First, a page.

McNamara: LeMay was focused on only one thing: target destruction. Most Air Force Generals can tell you how many planes they had, how many tons of bombs they dropped, or whatever the hell it was. But, he was the only person that I knew in the senior command of the Air Force who focused solely on the loss of his crews per unit of target destruction. I was on the island of Guam in his command in March 1945 that single night, we burned to death 100,000 Japanese civilians in Tokyo: men, women, and children. Well, I was part of a mechanism that in a sense recommended it. I analyzed bombing operations, and how to make them more efficient. i.e. Not more efficient in the sense of killing more, but more efficient in weakening the adversary. I remember reading that General Sherman in the Civil War ...the mayor of Atlanta pleaded with him to save the city. And Sherman essentially said to the mayor just before he torched it and burned it down: "War is cruel. War is cruelty." That was the way LeMay felt.
McNamara: It's almost impossible for our people today to put themselves back into that period. In my 7 years as Secretary, we came within a hair's breadth of war with the Soviet Union on three different occasions. 24 hours a day, 365 days a year for 7 years as Secretary of Defense, I lived the Cold War ...Hell, it was a hot war!
McNamara: I was serving at the request of the President [Johnson], who had been elected by the American people. And it was my responsibility to try to help him to carry out the office as he believed was in the interest of our people. We have certain ideals, certain responsibilities. What is morally appropriate in a wartime environment? How much evil must we do in order to do good? Recognize that at times you will have to engage in evil, but minimize it. People did not understand at that time there were recommendations and pressures that would carry the risk of war with China and carry the risk of nuclear war. And he [Johnson] was determined to prevent it. I'm arguing that he had a reason in his mind for doing what he did.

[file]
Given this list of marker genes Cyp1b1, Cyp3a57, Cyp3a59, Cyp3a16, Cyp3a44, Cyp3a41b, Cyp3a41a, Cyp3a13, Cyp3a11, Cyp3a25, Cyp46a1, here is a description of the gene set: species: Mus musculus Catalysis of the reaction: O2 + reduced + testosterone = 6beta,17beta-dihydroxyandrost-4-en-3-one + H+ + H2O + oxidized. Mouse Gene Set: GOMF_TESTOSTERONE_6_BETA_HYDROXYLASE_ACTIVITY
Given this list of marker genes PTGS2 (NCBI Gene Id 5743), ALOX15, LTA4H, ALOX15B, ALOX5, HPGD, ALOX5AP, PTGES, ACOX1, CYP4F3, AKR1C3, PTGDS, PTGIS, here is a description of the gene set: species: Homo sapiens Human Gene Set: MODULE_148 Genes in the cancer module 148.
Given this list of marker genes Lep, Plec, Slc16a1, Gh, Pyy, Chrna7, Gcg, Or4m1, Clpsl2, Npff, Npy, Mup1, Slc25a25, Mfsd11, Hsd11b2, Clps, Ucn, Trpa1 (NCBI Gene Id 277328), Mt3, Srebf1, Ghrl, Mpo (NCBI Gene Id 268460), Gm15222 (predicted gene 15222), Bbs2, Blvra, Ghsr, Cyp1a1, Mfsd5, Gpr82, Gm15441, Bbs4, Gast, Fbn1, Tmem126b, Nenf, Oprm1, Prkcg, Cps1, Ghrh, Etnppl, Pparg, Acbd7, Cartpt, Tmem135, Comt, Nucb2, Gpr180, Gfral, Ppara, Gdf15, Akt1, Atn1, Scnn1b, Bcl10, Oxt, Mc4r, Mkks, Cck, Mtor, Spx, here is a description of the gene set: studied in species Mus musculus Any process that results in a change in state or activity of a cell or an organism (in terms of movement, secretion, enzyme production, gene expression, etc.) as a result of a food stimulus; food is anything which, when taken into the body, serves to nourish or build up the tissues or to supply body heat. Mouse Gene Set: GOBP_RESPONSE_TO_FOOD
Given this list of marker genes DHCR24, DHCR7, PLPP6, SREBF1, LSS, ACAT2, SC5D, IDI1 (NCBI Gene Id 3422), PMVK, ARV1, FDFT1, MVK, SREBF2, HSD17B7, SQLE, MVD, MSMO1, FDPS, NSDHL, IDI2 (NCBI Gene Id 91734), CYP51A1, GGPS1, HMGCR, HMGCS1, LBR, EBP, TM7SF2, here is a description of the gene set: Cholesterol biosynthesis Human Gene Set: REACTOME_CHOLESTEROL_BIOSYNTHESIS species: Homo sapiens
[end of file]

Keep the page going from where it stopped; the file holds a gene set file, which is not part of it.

EM: How was your thinking changing during this [Vietnam War] period?
McNamara: I don't think my thinking was changing. We were in the Cold War and this was a Cold war activity.
EM: When you talk about the responsibility for something like the Vietnam War, whose responsibility is it?
McNamara: It's the president's responsibility.
EM: After you left the Johnson administration, why didn't you speak out against the Vietnam War?
McNamara: I'm not going to say any more than I have. These are the kinds of questions that get me in trouble. You don't know what I know about how inflammatory my words can appear. A lot of people misunderstand the war, misunderstand me. A lot of people think I'm a son of a bitch.
EM: And at this point, how many Americans had been killed in Vietnam?
McNamara: About 25,000. Less than half of the number ultimately killed: 58,000.
EM: Do you feel in any way responsible for the War? Do you feel guilty?
McNamara: I don't want to go any further with this discussion. It just opens up more controversy. I don't want to add anything to Vietnam. It is so complex that anything I say will require additions and qualifications.
EM: Is it the feeling that you're damned if you do, and if you don't, no matter what?
McNamara: Yeah, that's right. And I'd rather be damned if I don't.
(Infor via: Wikipedia)